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The 30-year-old ozone layer treaty has a new role: fighting climate change


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Martyn Chipperfield, University of Leeds

The 1987 treaty that stopped the pollution causing a hole in the ozone layer is rightly seen as a major success story. It’s arguably the most successful international environmental agreement ever. It’s true that, 30 years on from the signing of the Montreal Protocol, the Antarctic ozone hole still reappears every year. Yet the protocol really is working and its continued development means that it is doing more good than ever, including helping the fight against climate change.

In 1985, scientists made the unexpected discovery that the Earth’s ozone shield, located in the stratosphere about 20km-30km above the surface and essential for life, contained a huge hole over Antarctica. The cause was quickly established to be chemicals, notably chlorofluorocarbons (CFCs) used as aerosol propellants and refrigerants, which are stable at low altitudes but release ozone-destroying chlorine and bromine when they break down in the upper atmosphere.

It took just two years for intensive research, building on work on ozone depletion from the 1970s, to provide enough evidence for politicians representing every country in the UN to take action. They agreed to limit production of CFCs and other related gases. Signed on September 16, 1987, the Montreal Protocol put the brakes on increasing ozone depletion. This prevented the catastrophic scenarios of large, global-scale ozone depletion that would have severely damaged animal and plant life at the surface through large increases in ultraviolet (UV) radiation. For example, skin cancer rates in humans would have increased greatly.

Despite the success of the protocol, a large Antarctic ozone hole continues to appear every spring in the southern hemisphere. In fact, the hole continued to grow for almost 20 years after the Montreal Protocol was put in place, with the largest hole recorded in 2006. This is because the process by which the atmosphere can cleanse itself of the stable CFC molecules takes many decades.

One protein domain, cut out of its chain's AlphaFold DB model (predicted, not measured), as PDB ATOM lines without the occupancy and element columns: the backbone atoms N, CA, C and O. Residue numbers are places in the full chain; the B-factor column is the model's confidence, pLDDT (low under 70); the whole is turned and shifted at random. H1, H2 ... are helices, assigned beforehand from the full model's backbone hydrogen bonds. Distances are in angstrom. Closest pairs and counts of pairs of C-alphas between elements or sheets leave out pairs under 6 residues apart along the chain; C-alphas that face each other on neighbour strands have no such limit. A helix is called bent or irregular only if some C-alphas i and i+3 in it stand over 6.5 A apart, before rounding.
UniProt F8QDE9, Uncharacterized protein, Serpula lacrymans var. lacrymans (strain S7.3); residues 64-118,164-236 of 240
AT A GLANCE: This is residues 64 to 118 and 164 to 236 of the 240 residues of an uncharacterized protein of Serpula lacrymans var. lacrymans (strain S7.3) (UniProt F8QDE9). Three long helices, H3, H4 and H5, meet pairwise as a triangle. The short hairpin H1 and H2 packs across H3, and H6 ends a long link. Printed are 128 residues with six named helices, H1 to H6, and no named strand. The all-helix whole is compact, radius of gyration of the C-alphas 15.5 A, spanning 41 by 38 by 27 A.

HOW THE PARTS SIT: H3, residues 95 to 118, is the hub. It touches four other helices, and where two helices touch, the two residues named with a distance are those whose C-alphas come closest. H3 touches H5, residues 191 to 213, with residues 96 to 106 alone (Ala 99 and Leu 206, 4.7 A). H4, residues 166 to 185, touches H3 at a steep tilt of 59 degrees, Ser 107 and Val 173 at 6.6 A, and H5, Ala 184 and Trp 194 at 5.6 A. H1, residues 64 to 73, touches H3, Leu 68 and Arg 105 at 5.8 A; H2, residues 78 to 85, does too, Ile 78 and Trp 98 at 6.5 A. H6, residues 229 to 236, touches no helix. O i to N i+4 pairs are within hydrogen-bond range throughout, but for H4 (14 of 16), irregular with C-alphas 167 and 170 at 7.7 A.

CFCs were commonly found in aerosols.

Even though the emission of these chemicals has now largely stopped, the CFCs already in the atmosphere will carry on releasing their chlorine and bromine for decades to come, as they are slowly broken down by sunlight in the upper atmosphere. As such, the ozone hole will take about three times longer to disappear than it did to appear, eventually closing sometime in the second half of the century. In the meantime, the thinner ozone shield will lead to some increased levels of surface UV and changes to surface winds and temperature, especially in the southern hemisphere.

Even over the past ten years, scientists have struggled to detect the first signs of repair. Polar ozone loss is driven by the formation of stratospheric clouds at low temperatures. This means ozone depletion is worse after colder winters because more cloud particles form. So natural variations in the meteorological conditions in the stratosphere – occasionally enhanced by volcanic eruptions that can replicate the role of the clouds – have helped to mask the small recovery trend.

Despite this, scientists have finally started to observe the expected increase in ozone. Comparing the current behaviour of the atmosphere with detailed computer models that remove the effect of meteorological variations shows that recovery really has started. As a result, researchers have a high degree of confidence that the Antarctic ozone hole will gradually decrease and return to its 1980 size, when it first became detectable, by about 2050. It is now a question of being vigilant for other unknown factors and checking that the recovery proceeds as expected.

Changes in ozone layer over Antarctica from 1979 until 2011.

Climate change

The process of protecting the ozone layer didn’t end when the Protocol was signed, and it has continually evolved with periodic amendments to place stronger controls on ozone-depleting gases and to bring new ones into the agreement. Most recently it has been drafted into the fight against man-made climate change. The ozone-depleting gases being controlled by the agreement are also very potent greenhouse gases. Like carbon dioxide, they very efficiently absorb infra-red radiation and so contribute to global warming.

In the latest amendment to the Montreal Protocol, signed in 2016, policy makers agreed to limit the emission of the compounds designed to replace CFCs, hydrofluorocarbons (HFCs). These gases, used for example in air conditioning units, do not lead to ozone depletion but are greenhouse gases. So bringing them under the umbrella of the Montreal Protocol will help reduce future climate change.

The ConversationWe all owe a debt of gratitude to the scientists, politicians and industry leaders who created such an effective and flexible agreement which, 30 years on, is doing what it set out to achieve and more.

Martyn Chipperfield, Professor of Atmospheric Chemistry, University of Leeds

This article was originally published on The Conversation. Read the original article.